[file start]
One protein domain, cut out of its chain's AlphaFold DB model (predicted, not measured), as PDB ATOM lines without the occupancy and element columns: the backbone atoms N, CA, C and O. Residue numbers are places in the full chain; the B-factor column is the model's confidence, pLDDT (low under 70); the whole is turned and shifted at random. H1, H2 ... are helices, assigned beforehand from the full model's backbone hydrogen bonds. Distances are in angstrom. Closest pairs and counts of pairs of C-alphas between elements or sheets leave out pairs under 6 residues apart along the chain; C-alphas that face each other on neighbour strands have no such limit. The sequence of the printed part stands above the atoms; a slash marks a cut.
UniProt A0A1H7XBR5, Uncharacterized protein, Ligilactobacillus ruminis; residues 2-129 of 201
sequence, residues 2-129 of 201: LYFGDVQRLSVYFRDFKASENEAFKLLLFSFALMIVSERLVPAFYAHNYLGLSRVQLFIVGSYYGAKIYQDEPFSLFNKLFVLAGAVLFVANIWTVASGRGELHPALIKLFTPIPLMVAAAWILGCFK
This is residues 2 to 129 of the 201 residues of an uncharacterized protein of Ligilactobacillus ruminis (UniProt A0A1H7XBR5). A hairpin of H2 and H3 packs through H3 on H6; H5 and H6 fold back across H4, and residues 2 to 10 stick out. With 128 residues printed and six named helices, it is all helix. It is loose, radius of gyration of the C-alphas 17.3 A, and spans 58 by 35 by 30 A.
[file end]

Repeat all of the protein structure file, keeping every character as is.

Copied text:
One protein domain, cut out of its chain's AlphaFold DB model (predicted, not measured), as PDB ATOM lines without the occupancy and element columns: the backbone atoms N, CA, C and O. Residue numbers are places in the full chain; the B-factor column is the model's confidence, pLDDT (low under 70); the whole is turned and shifted at random. H1, H2 ... are helices, assigned beforehand from the full model's backbone hydrogen bonds. Distances are in angstrom. Closest pairs and counts of pairs of C-alphas between elements or sheets leave out pairs under 6 residues apart along the chain; C-alphas that face each other on neighbour strands have no such limit. The sequence of the printed part stands above the atoms; a slash marks a cut.
UniProt A0A1H7XBR5, Uncharacterized protein, Ligilactobacillus ruminis; residues 2-129 of 201
sequence, residues 2-129 of 201: LYFGDVQRLSVYFRDFKASENEAFKLLLFSFALMIVSERLVPAFYAHNYLGLSRVQLFIVGSYYGAKIYQDEPFSLFNKLFVLAGAVLFVANIWTVASGRGELHPALIKLFTPIPLMVAAAWILGCFK
This is residues 2 to 129 of the 201 residues of an uncharacterized protein of Ligilactobacillus ruminis (UniProt A0A1H7XBR5). A hairpin of H2 and H3 packs through H3 on H6; H5 and H6 fold back across H4, and residues 2 to 10 stick out. With 128 residues printed and six named helices, it is all helix. It is loose, radius of gyration of the C-alphas 17.3 A, and spans 58 by 35 by 30 A.